The Kenya Institute of Organic Farming (KIOF) is an officially registered technical training institution NO. MOHEST/PC/1361 and Non-Governmental organization (NGO). It is situated in Juja off – Thika highway, near Ndarugo Motel. KIOF launched its first activities in 1987 – The Farmers Training and Extension Programme, which aimed at bringing the awareness of the challenges associated with conventional chemical farming (fertilizers and pesticides)
The advantages of environmentally – sound-farming methods, appropriate to small-scale farmers led to widespread public interest in the program. Numerous requests were received from development organizations in Eastern Africa for training in organic farming.
After the initial strong growth, KIOF found that there was necessity to verifying some of the organic methods adopted by farmers. KIOF therefore started looking into opportunities for on-farm trials and research so as to supply relevant back up data.
A Program to incorporate youth training in organic agriculture was launched in 1995. This led to an Organic Agriculture Certificate course with the aim of assisting the youth to develop careers in Organic farming. A diploma program was launched in 2004 and the Certificate Stream gradually phased out.
The Diploma Program takes 2 years of theoretical and practical learning. Due to the growing interest in this field and high demand for profession knowledge in organic agriculture, KIOF launched a 2-year Distance Learning Diploma program in 2006
A RENEWED APPROACH TO AGRICULTURE AND THE ENVIRONMENT
Organic farms and gardens have been operating years in many countries and climates. By reviving and developing sound husbandry practices they have shown that it is possible to combine good yields with high quality produce, lasting soil fertility and improved overall environment.
The Kenya Institute of Organic Farming (KIOF) aims at making this experience available to all farmers and other stakeholders.
KIOF connects itself especially with the small – scale farmers who make up the majority of the farming community in Kenya. It is the small – scale farmers who are, in effect, the care takers of the natural environment. KIOF wants to stimulate better management of the environment by starting with sound agricultural principles on the farm.
KIOF organizes training sessions for groups of farmers: women groups, youth and other CBOs in the rural areas. KIOF comes into contact with these groups through various organizations, churches, government institutions and individuals.
WHY ORGANIC AGRICULTURE?
- A problem in today’s agriculture is the need for cash. This need moves the nation as a whole and especially the farmer into cash crop farming.
- Most of which are non – food crops.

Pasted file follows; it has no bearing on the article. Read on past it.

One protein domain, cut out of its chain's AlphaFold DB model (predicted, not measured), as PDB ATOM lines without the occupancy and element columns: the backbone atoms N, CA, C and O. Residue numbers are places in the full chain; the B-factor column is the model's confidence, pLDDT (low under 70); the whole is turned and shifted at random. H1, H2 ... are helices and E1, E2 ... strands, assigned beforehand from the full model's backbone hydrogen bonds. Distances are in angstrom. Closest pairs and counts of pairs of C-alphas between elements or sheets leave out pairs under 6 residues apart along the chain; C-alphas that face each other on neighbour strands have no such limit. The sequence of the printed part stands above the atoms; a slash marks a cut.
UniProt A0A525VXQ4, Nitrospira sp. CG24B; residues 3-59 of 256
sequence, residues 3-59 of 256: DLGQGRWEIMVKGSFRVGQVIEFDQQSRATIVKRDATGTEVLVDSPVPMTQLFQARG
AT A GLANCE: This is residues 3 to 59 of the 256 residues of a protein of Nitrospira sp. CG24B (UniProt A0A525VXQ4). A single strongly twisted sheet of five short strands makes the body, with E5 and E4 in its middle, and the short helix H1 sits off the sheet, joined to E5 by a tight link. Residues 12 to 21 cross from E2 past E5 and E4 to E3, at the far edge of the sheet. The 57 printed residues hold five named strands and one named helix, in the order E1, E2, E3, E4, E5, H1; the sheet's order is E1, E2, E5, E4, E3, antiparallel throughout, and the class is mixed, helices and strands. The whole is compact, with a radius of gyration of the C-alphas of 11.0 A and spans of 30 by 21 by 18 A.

- The family food production is often neglected. This leads to poorer diets and poorer health of the farming community. The remedy for this situation is organic farming.
Organic farming is based on mixed farming principles. Experiences show that mixed farming practices lead to better food and income stability. It does not exclude the cash crop but it puts it in the right place. The cash crop can become part of the farm’s crop rotation which puts emphasis on diversity of crops thereby raising the ecological balance of the farm. It provides a more complete diet for the family. Diversity in production means less risk, and better food and health within the farm.
Production is based on maximum recycling of organic wastes and careful handling of manures and composts, careful soil cultivation and use of natural rock minerals, if necessary.
Weed control is based on crop rotation and physical methods. Pests and disease control is sustained by understanding and maintaining physical, biological and ecological balances. These include traditional methods which are now being scientifically proven.
The use of trees for shade, mulching, soil improvement, fruit, fodder and fuel production is of great importance, and correct understanding of their place on the farm is part of organic practice. Besides, trees protect the land from strong winds and improve the climate of the area.
A fresh look is taken at the question of marketing. This is done with a view to improved understanding of the needs of the grower and the requirements of the consumer.
Thinking in terms of organic agriculture means reviving and developing sound husbandry practices which include the human and the social surroundings of the farm. The farm is able to function as an organism in which all parts support each other.